A philosophical Novel, which is more of a study in existential philosophy than a Novel with a story-line, places Sartre in the list of greatest existentialist writers in the history. It is a matter of sheer coincidence that I read Nausea and The Fall by Albert Camus in a gap of…

My Take on Padmavati Controversy

It doesn't take long for the mob to appropriate the ownership of the anger of common men and women. Before one could even take note, a rightful fury fades in the surging, unruly waves of voices calling for violence. What begins as a worthy protest, quickly descends into dark, disgusting and dirty depths of fanatic fury. 
In no time, we becomes them and once the faces are wrapped into the color of the blood, it is impossible to identify the one from the other. We have seen this earlier and at times dropped our heads in disgust, turned our noses upwards in annoyance when voices rose and "Satanic Verses" - a novel by one excellent writer, Salman Rushdie was withdrawn. When there were rioting men out on the streets for a Facebook post, we laughed at the those highly-inflammable sensitivity of men with allegiance to intolerant middle-eastern minds of the people, stilling stuck in the middle-ages. Whenever debates happened on the growing intolerance among the Hindus vis-a-vis I…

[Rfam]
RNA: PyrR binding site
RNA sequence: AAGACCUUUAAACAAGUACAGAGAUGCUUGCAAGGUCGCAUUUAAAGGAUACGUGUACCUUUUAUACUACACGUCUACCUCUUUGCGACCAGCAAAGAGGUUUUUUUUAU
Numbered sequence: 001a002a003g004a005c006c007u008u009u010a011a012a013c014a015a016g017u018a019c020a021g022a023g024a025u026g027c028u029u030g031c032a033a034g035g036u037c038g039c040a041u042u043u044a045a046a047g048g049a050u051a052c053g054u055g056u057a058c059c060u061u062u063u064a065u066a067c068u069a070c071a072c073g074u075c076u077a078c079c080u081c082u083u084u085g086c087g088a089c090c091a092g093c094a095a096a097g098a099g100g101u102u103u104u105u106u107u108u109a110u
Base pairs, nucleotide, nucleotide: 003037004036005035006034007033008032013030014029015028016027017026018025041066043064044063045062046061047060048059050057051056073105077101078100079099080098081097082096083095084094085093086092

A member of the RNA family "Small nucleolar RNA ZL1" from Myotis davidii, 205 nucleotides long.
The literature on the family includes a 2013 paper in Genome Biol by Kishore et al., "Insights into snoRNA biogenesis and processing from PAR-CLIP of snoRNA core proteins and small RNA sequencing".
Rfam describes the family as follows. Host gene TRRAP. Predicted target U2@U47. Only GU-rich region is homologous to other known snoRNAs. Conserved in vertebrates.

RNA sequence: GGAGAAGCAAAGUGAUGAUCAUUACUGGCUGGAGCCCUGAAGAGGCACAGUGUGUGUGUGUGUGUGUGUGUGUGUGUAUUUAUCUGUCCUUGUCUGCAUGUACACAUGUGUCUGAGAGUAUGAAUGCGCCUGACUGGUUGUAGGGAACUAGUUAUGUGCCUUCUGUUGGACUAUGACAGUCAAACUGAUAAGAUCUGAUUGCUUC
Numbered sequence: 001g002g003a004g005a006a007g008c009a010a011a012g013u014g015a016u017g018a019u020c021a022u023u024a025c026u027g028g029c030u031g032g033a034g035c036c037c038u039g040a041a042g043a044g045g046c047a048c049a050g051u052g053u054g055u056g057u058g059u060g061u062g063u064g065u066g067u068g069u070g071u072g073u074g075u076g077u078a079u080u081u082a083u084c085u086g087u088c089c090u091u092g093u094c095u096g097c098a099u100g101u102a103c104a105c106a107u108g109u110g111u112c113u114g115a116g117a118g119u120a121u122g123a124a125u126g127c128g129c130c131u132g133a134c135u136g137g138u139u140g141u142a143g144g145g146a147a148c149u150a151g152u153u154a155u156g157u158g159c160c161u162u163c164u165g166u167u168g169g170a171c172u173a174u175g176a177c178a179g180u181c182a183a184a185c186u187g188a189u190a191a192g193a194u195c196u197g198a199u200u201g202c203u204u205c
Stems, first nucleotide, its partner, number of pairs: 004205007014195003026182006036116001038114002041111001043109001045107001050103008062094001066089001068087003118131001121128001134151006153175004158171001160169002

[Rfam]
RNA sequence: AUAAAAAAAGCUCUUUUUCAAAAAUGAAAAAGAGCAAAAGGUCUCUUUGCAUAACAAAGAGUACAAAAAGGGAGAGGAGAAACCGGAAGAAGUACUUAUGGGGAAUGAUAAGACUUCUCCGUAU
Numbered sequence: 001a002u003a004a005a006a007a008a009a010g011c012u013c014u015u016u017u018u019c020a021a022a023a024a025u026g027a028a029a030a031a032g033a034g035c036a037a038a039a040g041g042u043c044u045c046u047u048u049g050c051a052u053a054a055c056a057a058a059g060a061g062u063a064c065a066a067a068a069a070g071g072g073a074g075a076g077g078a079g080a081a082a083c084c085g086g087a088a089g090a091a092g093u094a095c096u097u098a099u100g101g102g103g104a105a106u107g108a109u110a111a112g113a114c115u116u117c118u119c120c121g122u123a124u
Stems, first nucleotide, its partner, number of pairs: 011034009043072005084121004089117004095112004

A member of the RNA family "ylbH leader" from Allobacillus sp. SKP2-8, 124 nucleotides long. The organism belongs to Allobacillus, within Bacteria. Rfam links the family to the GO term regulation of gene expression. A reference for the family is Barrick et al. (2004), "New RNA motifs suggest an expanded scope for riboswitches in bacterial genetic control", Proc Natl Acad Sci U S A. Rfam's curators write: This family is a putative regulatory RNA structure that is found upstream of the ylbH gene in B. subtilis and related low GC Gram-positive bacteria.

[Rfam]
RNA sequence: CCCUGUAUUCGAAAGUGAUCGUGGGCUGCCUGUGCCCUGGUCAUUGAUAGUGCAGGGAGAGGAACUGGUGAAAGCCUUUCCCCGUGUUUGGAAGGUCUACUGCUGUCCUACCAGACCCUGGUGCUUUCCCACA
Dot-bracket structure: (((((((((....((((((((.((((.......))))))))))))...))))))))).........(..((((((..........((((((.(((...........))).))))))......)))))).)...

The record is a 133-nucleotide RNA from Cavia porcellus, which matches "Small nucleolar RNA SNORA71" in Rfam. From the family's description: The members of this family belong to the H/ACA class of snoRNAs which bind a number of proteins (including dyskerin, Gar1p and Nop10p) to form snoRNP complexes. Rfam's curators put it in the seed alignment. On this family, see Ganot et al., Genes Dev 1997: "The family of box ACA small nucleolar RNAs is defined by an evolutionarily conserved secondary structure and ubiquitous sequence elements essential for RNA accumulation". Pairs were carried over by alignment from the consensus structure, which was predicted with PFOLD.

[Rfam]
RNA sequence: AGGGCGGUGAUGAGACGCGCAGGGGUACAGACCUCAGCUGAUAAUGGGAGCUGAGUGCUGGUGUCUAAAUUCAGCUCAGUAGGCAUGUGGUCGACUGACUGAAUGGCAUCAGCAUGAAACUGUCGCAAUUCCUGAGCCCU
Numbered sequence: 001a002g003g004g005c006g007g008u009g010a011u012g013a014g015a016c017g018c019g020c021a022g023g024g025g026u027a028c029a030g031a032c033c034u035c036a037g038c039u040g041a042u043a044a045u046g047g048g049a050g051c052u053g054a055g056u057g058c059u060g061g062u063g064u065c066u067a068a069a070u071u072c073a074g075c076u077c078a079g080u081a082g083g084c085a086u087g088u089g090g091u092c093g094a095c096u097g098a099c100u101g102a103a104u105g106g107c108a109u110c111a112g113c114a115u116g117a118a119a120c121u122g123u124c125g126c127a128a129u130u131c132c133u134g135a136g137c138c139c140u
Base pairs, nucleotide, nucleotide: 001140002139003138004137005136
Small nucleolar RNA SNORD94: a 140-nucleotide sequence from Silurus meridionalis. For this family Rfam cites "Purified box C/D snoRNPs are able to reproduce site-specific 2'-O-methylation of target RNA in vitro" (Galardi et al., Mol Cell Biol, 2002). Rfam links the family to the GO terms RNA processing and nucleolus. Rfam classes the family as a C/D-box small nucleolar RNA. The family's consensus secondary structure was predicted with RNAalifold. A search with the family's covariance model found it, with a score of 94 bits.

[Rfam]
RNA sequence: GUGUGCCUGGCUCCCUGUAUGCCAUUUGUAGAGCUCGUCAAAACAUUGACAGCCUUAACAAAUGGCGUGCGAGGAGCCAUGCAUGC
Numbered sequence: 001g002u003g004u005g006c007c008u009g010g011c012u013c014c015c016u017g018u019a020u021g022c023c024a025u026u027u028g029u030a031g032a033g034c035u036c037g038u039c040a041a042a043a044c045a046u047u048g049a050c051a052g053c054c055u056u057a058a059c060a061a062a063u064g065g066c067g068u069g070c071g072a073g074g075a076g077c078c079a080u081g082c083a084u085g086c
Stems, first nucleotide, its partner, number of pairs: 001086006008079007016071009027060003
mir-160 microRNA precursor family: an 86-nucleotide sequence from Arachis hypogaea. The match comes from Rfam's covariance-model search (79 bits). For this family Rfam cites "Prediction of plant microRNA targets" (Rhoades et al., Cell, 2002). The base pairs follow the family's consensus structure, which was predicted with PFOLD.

India, That is Bharat-5: The Making of BharatVarsha

The Making of Bharatउत्तरम यत्समुद्रस्य, हिमाद्रेश्चैव दक्षिणम।  वर्ष तद्वारातम नाम भारती सन्तति। - विष्णु पुराण 
"The land which lies north of the Oceans, and on the South of the Snow-peaked Mountains, there live the descendants of Bharat, after whom the land shall be named." – Vishnu Purana